In addition, many economists believe that to remain
competitive in the medium-term, the government should
also implement strategic measures to transform Austria
from a technology consumer to a supplier of high-tech

Austria has been virtually strike-free since spring

Liberalization and deregulation in the energy and
telecom sectors have lowered business costs. However,
remaining barriers to entry and competition have
resulted in only partial liberalization. There are few
incentives for customers to switch from incumbent
electricity and gas providers, and pricing is not
completely transparent.

Austria welcomes foreign direct investment that does
not have a negative impact on the environment.
Austrian authorities particularly welcome investments
that create new jobs in high technology fields, promote
capital-intensive industries, and have links to R&D
activities, for which special tax incentives are
available. Austria remains a high-tax country overall,
but due to a 25% corporate tax rate, has become
increasingly attractive as a headquarters location.
Because of tax base adjustments, experts estimate the
effective corporate tax burden at no more than 22%.
Austria also offers a highly favorable framework for
group taxation, unique in Europe, which allows business
to offset profits and losses of group operations
(requiring direct or indirect participation of more
than 50%, but no other financial, economic or
organizational integration) in Austria and abroad.
This group taxation system offers interesting
opportunities for U.S. investors, in particular joint-
venture structures, M&A transactions, headquarter
companies and simple holding companies without active
business, which can also benefit from group taxation.
AustriaQs corporate tax rate and group taxation rules
make it competitive vis-a-vis its EU neighbors.

Under certain conditions, limited amounts of the
business profits of non-corporations are assessed at
half the income tax rate to which they would regularly
be subject. Austria has no wealth or net worth tax and
no trade tax, unlike neighboring Germany. As of August
1, 2008, the government abolished the inheritance and
gift taxes, but introduced a reporting requirement for
large donations and gifts.

There are no sectoral or geographic restrictions on
foreign investment. In some regions, Austria offers
special facilities and services (Qcluster packagesQ) to
foreign investors. For example, these can include
automotive producers or manufacturers of integrated
circuits, silicon, and high-tech products. Austria
offers financial and tax incentives within EU
parameters to firms undertaking projects in
economically depressed and underdeveloped areas on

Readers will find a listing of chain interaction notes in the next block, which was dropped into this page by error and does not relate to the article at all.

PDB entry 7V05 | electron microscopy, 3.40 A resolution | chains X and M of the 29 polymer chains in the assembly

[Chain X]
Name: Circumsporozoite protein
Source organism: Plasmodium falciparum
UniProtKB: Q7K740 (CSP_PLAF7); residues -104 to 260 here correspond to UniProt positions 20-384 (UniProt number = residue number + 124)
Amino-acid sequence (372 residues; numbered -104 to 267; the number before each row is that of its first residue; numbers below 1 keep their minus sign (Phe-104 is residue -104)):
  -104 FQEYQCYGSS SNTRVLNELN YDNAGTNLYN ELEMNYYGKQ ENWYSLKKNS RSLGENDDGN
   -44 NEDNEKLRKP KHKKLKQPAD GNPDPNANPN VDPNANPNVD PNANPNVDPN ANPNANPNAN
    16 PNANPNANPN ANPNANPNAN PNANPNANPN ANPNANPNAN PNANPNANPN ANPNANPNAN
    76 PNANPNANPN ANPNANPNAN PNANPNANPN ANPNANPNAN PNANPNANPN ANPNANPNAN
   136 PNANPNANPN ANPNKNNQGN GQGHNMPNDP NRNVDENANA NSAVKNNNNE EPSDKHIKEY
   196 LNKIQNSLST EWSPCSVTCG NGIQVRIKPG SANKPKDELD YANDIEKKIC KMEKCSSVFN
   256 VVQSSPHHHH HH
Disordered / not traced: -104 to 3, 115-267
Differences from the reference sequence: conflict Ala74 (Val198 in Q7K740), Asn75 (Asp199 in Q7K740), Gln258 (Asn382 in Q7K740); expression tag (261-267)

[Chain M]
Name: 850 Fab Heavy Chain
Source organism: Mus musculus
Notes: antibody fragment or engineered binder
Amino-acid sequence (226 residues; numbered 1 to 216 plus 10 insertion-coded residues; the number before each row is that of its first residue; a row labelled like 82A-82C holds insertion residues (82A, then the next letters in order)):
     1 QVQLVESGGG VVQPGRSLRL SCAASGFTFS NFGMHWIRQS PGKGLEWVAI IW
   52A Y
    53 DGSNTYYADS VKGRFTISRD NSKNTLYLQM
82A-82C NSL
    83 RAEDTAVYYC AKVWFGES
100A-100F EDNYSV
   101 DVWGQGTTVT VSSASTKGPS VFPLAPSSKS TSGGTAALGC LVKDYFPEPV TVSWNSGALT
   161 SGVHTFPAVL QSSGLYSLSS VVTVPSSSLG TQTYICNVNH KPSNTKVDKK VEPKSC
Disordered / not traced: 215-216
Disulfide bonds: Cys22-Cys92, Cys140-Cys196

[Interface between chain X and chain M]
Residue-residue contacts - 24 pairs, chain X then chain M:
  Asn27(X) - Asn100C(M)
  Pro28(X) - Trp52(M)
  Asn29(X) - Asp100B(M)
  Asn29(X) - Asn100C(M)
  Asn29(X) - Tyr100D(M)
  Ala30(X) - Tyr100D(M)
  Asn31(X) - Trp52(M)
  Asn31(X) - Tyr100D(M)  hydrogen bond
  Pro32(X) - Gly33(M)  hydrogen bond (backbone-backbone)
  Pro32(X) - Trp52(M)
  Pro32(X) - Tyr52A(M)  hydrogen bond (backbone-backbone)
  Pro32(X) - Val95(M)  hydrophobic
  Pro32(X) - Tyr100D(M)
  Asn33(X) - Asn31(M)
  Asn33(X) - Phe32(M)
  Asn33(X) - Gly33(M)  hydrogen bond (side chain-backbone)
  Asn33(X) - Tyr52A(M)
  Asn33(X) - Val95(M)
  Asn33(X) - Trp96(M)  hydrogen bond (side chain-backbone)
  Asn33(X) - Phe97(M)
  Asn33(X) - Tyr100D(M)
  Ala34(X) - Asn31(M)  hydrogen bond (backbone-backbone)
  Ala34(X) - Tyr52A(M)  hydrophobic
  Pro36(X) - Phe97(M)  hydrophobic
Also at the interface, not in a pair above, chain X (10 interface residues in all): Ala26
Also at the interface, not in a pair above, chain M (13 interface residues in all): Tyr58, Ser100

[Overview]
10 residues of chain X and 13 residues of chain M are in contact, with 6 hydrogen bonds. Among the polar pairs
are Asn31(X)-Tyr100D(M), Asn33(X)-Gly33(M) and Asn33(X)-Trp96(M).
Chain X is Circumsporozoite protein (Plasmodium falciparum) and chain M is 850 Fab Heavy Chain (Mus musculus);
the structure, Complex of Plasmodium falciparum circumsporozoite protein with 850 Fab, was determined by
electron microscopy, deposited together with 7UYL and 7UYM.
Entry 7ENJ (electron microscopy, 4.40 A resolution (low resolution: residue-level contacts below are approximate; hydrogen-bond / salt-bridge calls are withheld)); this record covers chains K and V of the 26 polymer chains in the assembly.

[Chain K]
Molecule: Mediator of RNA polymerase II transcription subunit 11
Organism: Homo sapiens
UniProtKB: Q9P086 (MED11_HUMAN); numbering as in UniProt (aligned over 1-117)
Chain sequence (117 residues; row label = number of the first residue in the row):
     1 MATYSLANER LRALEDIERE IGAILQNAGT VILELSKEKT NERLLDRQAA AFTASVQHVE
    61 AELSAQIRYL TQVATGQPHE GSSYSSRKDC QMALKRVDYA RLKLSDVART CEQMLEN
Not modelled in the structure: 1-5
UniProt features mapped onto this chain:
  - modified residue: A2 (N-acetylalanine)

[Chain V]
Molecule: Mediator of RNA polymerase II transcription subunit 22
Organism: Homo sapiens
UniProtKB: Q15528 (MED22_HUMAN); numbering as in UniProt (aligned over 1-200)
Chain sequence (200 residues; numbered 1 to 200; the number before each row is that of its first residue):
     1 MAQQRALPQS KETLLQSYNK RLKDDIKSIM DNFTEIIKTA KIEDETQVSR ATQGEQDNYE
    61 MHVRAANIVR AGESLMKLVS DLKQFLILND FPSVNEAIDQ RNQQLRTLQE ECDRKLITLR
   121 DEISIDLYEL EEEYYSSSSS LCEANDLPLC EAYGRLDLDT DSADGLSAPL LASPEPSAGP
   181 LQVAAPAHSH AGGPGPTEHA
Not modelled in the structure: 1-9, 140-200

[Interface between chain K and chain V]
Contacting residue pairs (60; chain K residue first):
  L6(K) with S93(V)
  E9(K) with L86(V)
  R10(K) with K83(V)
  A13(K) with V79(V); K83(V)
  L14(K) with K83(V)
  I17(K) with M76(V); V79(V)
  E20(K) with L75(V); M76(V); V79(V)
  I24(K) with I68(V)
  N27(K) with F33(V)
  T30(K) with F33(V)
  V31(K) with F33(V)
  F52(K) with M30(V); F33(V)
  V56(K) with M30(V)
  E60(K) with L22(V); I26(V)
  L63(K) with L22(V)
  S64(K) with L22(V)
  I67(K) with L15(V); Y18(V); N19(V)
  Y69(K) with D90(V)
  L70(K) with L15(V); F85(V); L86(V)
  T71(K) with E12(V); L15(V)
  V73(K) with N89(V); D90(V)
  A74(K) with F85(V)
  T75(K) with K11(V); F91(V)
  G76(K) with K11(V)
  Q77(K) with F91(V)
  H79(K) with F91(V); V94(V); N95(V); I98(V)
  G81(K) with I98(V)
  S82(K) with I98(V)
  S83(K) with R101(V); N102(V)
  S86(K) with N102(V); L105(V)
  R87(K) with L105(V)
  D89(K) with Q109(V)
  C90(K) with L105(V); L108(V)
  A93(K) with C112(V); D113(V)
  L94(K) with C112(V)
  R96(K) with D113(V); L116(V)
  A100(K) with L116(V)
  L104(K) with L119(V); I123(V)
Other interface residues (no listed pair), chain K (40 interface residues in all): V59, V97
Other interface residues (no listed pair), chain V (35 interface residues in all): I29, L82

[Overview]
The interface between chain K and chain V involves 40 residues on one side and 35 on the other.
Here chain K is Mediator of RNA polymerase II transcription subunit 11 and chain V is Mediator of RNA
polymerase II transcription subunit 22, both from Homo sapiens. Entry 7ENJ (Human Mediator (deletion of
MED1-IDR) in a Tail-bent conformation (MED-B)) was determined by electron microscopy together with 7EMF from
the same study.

AustriaQs eastern and southern borders. In most of
these areas, eligibility for co-financing subsidies
under EU regional and cross-border programs will
decline under the EUQs 2007-2013 financial framework
from EUR 2 billion to EUR 1.3 billion.

Resistance to investment in the industrial sector may
arise from environmental concerns. Potential U.S.
investors need to factor AustriaQs strict environmental
laws into their decision-making process. While import
bans have had to be lifted, Austrian ordinances still
ban the planting of all EU approved biotechnology
crops. For new varieties, EU legislation on the
release of genetically modified organisms (GMOs) and on
traceability and labeling requires Austria to allow GMO
seeds in fields and in stores. However, strict
liability regulations for research, production, and
distribution of GMOs still apply. Many industries also
fall under greenhouse-gas Emissions Trading System, the
EUQs implementation of the Kyoto Protocol.

In investor surveys and international rankings, Austria
consistently earns high marks for political stability,
personal security, quality of life, rule of law, skill
and motivation of labor, productivity and quality,
social factors and health infrastructure. However,
Austria receives lower marks for economic growth, tax
burden, high cost of living, lack of risk capital
financing, low innovation dynamics, restrictive
immigration laws, size of the public sector, and
regulatory red tape. With the 2005 corporate tax cut,
the government addressed one major investment
disincentive and introduced a highly competitive
corporate tax system, while the personal income tax
burden remains heavy.

Surveys show that Austria faces stiffer competition
from countries in Central, Eastern, and Southeastern
European (CESEE) markets, as well as from the twelve
new EU members, especially the four that border Austria
and particularly in sectors where wage costs are

The International Institute for Management
DevelopmentQs (IMD) 2008 World Competitiveness
Scoreboard ranks Austria fourteenth, down from the
eleventh position in 2007; A.T.KearneyQs 2007
Globalization Index, which measures variables such as
economic integration, technological connectivity or
political engagement, ranks Austria number fourteen (by
comparison, the U.S. was seventh, the UK twelfth, and
Germany twenty-second); and A.T.KearneyQs 2007 FDI
Confidence Index ranks Austria eleven (by comparison,
the U.S. was number three, the UK four, and Germany
ten). The 2009 Index of Economic Freedom of The
Heritage Foundation/Wall Street Journal ranks Austria
number twenty-three worldwide and eleven among the 43
European countries. In A.T.KearneyQs 2008 Global
Cities Index, Vienna ranks number eighteen among the